You definitely helped me gain some clarity! Thanks again!

  5. Valerie says:

    Carol,

    Thank you for a very informative and useful post. Do you recommend replacing a page called “writing services” with a page called “hire me”, or do you recommend having both?
    Valerie recently posted…My Favorite Quotes on WritingMy Profile

    • Carol Tice says:

      If you don’t have a writer site and it’s just a blog tab, I’d probably say ‘hire me’ spells it out the best. You can always list your writing services there.

      But best way to find out is to test…do a few months with one heading and then the other and see if you see a difference in your number of nibbles you get.

  6. Lilla Folsom says:

    So Carol, you think I could use a LindIn site as my clip provider until I find the website I want and can afford to create?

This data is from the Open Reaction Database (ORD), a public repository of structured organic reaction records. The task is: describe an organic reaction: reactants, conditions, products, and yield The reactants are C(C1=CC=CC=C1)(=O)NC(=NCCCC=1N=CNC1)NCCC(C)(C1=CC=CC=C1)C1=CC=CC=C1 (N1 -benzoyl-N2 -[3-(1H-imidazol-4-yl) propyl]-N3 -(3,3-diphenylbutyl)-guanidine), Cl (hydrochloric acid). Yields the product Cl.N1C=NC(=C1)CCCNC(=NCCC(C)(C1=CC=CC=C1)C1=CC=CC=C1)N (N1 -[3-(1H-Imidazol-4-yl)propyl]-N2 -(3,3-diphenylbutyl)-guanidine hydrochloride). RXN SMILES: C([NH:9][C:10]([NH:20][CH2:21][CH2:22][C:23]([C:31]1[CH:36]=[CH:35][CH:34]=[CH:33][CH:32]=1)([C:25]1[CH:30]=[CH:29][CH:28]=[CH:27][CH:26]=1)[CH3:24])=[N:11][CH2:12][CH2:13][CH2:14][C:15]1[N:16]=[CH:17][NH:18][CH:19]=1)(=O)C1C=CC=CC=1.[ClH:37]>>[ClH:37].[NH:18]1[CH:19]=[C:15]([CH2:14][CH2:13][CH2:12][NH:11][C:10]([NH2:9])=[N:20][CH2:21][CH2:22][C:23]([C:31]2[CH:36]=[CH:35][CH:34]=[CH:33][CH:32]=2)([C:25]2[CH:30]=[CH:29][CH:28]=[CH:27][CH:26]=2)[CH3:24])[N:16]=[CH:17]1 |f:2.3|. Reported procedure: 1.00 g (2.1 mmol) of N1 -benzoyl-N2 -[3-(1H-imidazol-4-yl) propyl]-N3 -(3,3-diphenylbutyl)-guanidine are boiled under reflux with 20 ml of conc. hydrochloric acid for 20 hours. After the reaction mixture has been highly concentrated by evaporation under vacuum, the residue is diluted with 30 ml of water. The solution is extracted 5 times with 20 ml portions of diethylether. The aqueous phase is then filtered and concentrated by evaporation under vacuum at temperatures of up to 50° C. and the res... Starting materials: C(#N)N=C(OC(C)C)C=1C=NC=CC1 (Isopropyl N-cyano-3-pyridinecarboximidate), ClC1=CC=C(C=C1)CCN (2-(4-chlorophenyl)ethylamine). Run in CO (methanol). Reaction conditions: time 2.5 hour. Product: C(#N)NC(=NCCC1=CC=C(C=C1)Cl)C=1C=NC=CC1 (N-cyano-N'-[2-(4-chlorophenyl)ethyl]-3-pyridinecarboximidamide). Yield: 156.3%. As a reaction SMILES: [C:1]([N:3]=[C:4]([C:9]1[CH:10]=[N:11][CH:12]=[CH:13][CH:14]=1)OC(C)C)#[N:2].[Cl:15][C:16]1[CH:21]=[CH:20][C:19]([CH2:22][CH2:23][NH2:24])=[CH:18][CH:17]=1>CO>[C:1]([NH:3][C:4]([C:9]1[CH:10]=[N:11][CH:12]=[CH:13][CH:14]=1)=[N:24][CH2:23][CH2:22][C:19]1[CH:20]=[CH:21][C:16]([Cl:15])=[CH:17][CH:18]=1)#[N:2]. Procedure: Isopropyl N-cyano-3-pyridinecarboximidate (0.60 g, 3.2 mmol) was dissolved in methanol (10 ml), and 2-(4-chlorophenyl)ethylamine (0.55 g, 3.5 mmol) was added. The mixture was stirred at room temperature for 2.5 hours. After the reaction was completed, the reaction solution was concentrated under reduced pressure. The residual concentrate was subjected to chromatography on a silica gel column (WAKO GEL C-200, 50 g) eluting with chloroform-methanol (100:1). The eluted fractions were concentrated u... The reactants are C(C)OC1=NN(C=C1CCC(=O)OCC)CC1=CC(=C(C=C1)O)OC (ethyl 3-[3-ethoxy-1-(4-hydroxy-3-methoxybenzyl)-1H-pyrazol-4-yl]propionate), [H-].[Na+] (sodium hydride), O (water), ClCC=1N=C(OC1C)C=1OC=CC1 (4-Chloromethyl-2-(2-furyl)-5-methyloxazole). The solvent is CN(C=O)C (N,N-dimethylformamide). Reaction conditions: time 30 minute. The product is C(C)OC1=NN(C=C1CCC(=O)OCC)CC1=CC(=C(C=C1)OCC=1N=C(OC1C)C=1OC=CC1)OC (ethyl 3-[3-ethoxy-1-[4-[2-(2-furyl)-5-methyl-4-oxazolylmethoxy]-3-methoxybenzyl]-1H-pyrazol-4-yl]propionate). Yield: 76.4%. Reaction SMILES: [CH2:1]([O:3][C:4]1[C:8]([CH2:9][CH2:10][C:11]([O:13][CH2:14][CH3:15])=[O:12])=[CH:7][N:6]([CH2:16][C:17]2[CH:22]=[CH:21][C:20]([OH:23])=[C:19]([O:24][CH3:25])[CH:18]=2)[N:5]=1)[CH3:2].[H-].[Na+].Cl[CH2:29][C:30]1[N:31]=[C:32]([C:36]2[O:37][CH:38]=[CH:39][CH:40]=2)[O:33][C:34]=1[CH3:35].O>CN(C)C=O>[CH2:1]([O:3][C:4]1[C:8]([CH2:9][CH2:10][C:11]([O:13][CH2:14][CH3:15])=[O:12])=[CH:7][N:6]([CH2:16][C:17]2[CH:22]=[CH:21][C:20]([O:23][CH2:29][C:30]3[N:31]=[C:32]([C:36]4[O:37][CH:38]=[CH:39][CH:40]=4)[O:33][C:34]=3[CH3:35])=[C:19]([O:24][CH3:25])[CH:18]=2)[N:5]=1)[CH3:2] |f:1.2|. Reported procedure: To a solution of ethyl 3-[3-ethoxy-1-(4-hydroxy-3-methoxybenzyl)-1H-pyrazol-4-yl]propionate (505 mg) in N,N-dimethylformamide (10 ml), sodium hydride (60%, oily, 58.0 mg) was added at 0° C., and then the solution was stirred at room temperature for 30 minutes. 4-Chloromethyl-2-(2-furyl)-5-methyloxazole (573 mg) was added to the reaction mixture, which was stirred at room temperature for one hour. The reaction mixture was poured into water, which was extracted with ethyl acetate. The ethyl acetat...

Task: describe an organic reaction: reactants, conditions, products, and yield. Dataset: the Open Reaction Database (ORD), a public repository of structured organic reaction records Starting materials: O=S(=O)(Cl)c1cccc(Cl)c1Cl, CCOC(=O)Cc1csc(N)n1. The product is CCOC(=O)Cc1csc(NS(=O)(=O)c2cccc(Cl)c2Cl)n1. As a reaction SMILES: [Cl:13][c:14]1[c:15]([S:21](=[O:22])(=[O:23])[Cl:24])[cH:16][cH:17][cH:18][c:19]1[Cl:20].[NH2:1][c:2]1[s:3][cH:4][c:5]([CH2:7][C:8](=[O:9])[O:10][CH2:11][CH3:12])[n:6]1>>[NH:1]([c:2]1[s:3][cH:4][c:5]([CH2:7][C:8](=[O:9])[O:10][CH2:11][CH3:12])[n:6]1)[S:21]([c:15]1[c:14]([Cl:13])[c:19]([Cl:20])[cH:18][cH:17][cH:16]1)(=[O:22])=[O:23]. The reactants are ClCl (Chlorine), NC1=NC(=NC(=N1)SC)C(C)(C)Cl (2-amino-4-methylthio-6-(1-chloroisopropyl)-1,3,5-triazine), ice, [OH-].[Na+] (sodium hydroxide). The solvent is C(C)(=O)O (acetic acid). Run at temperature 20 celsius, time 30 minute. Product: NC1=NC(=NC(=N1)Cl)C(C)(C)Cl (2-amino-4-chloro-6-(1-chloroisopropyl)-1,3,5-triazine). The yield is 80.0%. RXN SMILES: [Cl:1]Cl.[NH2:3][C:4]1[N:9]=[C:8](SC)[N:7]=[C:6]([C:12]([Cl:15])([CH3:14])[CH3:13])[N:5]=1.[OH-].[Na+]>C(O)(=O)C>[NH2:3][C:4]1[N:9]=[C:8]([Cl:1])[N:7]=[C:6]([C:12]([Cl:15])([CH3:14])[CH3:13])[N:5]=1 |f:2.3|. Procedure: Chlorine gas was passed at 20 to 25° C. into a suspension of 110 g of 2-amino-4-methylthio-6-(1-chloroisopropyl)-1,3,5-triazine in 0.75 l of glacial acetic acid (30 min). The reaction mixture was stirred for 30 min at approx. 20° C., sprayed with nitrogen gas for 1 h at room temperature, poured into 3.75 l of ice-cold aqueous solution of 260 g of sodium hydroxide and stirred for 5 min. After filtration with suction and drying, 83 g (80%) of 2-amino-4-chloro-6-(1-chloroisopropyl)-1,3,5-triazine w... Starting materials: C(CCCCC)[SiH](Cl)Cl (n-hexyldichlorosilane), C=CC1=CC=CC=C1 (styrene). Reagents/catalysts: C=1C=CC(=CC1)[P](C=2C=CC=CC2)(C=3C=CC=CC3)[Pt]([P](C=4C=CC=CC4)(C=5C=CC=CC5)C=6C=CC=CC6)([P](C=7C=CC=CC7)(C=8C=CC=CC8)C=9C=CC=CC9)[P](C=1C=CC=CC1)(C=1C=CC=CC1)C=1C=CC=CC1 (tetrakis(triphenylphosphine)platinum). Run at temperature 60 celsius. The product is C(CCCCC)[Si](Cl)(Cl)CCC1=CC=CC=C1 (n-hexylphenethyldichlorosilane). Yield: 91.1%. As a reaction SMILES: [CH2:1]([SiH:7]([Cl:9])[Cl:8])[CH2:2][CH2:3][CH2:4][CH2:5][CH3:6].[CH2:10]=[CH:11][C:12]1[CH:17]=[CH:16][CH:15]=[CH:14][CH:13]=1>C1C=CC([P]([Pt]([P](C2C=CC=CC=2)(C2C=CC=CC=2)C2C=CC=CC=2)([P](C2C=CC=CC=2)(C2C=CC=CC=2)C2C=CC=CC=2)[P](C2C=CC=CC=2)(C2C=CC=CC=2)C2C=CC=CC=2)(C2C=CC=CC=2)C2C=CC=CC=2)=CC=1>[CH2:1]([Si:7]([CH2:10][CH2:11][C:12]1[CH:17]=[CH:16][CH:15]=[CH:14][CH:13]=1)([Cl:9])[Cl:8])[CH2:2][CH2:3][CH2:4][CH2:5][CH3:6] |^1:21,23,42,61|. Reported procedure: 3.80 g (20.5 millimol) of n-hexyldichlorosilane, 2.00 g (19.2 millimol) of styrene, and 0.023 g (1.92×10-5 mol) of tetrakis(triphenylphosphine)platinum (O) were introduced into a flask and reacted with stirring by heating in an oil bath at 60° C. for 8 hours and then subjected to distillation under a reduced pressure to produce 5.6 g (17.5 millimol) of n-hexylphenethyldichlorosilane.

• Carol Tice says:

      Hi Lilla — you can, there’s a portfolio plug-in Behance makes that lets you add links. But it’s still really a stopgap measure.

      I recommend writers who’re boggled by the whole project of getting their site up just join NAIWE — more details about the free, hosted WordPress site they give members is on that link. I think it’s the best deal around for writers who need a site fast and don’t want to have to learn a lot about the technical end of things.

  7. Tim Ward says:

    This is such a wonderful post. These are some very valuable tips that one should put in use.

    Thanks for sharing.

    -Tim
    Tim Ward recently posted…Brainwave EntrainmentMy Profile

  8. Max says:

    I like the idea of a “Hire Me” tab on the blog. I have advised many of my friends about different things they should have on their websites, but never thought of that. Thanks